NEW ORLEANS – Crews on Saturday recovered the body of one of two construction workers stranded nearly 10 months ago in the collapse of the Hard Rock Hotel under construction in New Orleans.
The family saw the remains of Quinnyon Wimberly, 36, lowered from the complex by a pedestal and a crane, The Times-Picayune / The New Orleans Advocate reported. Sobbing relatives gathered at the venue for 15 minutes, as Mayor LaToya Cantrell and New Orleans Fire Department Director Tim McConnell stood beside.
Authorities say there is no instant information on when the crew will unearth the remains of another worker, 63-year-old Jose Ponce Areola. The crew have yet to reach the area on the 8th floor of the structure where they are expected to find his body.
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The remains of Anthony Magrette, 49, the third worker who died, were relocated a day after the building partially collapsed on October 12. His twin sister, Angela Magrette, stood with the family. Wimberly’s house on Saturday when Wimberly’s remains were removed from the structure around 10 o’clock. : 45 am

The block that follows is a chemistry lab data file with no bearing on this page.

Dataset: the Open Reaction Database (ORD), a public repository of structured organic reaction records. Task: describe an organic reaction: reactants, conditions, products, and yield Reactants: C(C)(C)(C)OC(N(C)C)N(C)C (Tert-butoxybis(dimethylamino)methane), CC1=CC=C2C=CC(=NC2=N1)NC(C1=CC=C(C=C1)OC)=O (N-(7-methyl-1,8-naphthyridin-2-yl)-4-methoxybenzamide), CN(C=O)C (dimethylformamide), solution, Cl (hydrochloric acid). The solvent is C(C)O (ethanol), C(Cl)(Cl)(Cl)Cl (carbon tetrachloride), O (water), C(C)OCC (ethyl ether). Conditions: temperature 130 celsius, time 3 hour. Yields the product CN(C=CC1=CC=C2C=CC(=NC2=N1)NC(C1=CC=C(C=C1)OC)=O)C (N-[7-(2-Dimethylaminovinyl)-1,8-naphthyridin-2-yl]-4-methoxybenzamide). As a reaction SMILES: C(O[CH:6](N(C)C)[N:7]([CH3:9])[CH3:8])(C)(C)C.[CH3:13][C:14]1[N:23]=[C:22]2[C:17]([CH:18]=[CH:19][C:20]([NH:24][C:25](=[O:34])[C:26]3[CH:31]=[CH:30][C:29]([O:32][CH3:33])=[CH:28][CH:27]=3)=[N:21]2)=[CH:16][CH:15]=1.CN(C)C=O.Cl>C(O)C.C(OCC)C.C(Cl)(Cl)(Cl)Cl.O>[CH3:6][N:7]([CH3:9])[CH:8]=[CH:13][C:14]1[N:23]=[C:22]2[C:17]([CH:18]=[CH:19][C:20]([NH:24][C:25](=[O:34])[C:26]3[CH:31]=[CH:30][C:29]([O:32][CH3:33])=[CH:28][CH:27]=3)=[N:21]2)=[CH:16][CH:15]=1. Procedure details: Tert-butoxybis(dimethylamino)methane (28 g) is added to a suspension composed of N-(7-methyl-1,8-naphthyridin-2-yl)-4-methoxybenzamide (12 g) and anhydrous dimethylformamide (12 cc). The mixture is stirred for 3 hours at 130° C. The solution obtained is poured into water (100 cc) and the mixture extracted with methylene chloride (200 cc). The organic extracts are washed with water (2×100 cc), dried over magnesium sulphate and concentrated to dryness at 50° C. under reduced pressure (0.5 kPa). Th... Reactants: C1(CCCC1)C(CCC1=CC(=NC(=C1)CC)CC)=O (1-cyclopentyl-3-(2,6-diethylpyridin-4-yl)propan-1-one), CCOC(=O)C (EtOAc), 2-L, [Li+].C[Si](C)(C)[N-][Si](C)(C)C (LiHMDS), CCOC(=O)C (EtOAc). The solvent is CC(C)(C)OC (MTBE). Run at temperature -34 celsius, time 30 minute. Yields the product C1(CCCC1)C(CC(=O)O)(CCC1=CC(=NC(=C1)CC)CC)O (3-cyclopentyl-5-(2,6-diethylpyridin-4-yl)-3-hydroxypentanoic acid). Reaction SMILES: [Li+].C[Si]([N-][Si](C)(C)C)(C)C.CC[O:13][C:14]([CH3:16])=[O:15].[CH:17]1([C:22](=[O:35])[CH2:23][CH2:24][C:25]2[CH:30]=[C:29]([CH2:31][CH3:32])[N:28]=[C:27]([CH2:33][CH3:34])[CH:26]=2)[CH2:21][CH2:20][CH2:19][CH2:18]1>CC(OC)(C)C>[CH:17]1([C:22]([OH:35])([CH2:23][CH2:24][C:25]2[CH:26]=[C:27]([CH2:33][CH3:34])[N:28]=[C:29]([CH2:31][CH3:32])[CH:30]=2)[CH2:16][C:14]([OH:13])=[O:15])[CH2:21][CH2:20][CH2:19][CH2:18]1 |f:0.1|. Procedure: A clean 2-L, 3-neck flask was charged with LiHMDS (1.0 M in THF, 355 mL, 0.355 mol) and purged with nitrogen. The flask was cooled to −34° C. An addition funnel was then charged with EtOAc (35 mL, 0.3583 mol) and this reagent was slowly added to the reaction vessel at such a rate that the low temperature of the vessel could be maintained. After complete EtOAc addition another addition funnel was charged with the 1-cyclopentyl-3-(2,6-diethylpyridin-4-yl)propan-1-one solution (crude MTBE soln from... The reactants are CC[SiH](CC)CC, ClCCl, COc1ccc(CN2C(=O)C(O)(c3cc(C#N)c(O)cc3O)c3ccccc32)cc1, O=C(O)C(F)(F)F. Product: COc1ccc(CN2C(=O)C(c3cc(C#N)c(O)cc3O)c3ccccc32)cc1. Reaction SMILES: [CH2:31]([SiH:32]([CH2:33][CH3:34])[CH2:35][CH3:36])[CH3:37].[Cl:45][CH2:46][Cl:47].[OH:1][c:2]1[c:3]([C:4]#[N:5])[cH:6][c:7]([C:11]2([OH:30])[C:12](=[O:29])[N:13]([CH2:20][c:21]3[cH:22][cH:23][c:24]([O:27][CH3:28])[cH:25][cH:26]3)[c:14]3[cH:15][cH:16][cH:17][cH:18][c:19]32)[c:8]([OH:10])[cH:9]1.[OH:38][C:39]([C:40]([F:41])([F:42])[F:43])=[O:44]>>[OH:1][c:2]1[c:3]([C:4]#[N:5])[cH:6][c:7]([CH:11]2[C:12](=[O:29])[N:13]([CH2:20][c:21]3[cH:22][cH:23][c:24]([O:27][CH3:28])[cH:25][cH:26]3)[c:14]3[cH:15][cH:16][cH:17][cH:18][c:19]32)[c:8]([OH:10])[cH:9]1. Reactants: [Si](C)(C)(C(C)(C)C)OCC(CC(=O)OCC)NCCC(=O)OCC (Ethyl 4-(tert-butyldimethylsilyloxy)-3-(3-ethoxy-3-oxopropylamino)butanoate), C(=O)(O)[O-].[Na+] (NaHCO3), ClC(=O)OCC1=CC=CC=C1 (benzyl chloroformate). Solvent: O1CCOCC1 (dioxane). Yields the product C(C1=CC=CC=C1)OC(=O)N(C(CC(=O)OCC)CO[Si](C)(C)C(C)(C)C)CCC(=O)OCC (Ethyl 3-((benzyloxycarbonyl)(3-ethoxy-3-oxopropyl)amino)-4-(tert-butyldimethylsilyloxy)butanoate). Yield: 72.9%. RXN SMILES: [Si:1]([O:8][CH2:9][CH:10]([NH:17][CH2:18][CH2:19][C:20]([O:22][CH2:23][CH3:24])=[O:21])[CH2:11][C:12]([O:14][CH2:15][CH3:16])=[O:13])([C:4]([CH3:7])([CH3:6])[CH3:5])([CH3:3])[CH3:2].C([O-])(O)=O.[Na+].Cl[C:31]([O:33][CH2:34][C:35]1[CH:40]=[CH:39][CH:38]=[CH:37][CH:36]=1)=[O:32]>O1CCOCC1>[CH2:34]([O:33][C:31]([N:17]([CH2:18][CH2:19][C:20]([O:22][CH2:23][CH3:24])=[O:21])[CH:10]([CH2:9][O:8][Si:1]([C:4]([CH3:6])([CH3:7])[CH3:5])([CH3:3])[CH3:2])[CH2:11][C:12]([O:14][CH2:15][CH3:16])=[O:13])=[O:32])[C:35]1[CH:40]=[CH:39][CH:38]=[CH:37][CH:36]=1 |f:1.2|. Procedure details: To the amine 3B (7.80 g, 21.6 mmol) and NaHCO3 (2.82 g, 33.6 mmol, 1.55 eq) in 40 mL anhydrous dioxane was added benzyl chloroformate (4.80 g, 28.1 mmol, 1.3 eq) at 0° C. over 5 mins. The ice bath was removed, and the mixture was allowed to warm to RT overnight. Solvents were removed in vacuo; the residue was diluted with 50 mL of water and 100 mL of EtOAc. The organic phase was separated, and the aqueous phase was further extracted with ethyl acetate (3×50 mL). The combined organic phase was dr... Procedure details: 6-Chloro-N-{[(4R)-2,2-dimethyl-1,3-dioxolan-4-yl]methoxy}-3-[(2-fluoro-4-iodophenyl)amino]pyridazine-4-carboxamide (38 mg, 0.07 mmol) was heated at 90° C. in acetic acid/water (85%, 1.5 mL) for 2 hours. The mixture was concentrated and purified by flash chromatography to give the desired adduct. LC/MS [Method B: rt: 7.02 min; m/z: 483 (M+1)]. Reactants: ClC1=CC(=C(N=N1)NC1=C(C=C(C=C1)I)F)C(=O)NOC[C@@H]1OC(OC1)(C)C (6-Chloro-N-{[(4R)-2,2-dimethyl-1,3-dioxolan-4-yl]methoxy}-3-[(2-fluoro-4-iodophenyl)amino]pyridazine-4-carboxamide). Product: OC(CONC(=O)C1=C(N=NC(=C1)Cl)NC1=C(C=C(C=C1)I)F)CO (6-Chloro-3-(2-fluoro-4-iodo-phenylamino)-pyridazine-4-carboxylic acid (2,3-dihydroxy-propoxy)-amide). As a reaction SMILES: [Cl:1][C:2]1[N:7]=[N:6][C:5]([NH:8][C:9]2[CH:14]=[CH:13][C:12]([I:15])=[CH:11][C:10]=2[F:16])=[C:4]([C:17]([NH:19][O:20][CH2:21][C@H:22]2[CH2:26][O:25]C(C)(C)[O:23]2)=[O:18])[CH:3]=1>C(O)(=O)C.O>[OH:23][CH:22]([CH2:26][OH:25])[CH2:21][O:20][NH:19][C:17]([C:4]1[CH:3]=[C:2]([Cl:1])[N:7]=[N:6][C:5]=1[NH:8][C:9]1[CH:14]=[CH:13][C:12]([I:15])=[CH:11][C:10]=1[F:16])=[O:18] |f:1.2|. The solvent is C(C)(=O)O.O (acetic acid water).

“This family we really made up our family. I have to be here for them,” she said. “It is torture. You live this October 12 every day, knowing that people are still not responsible.”
Plans to remove bodies have been delayed several times. A representative of the 1031 Canal Development, the developer of the project, said problems include finding insurance and contractors for site demolition work, as well as inclement weather.
When the body was eventually removed, authorities said, they planned to quickly demolish the building as the city was in the midst of a new storm season. Officials said they expect the infrastructure to be in October, a year after the initial collapse. The cause of the crash is still under investigation.
Cantrell and the fire director, McConnell, spoke to reporters shortly after noon, saying Saturday was a difficult day, but ultimately a good one.
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“It’s been a long journey,” says Cantrell hesitantly and with tears on his cheeks. “But the longest stretch is for the families most affected by this collapse. (It’s been a long time since we came to bring Quinnyon Wimberly out of the building. It was an intolerable wait. “
Cantrell and McConnell said the next step was to remove Ponce Areola’s body, which the head said would be much more difficult and complicated than the process involved in bringing Wimberly’s remains.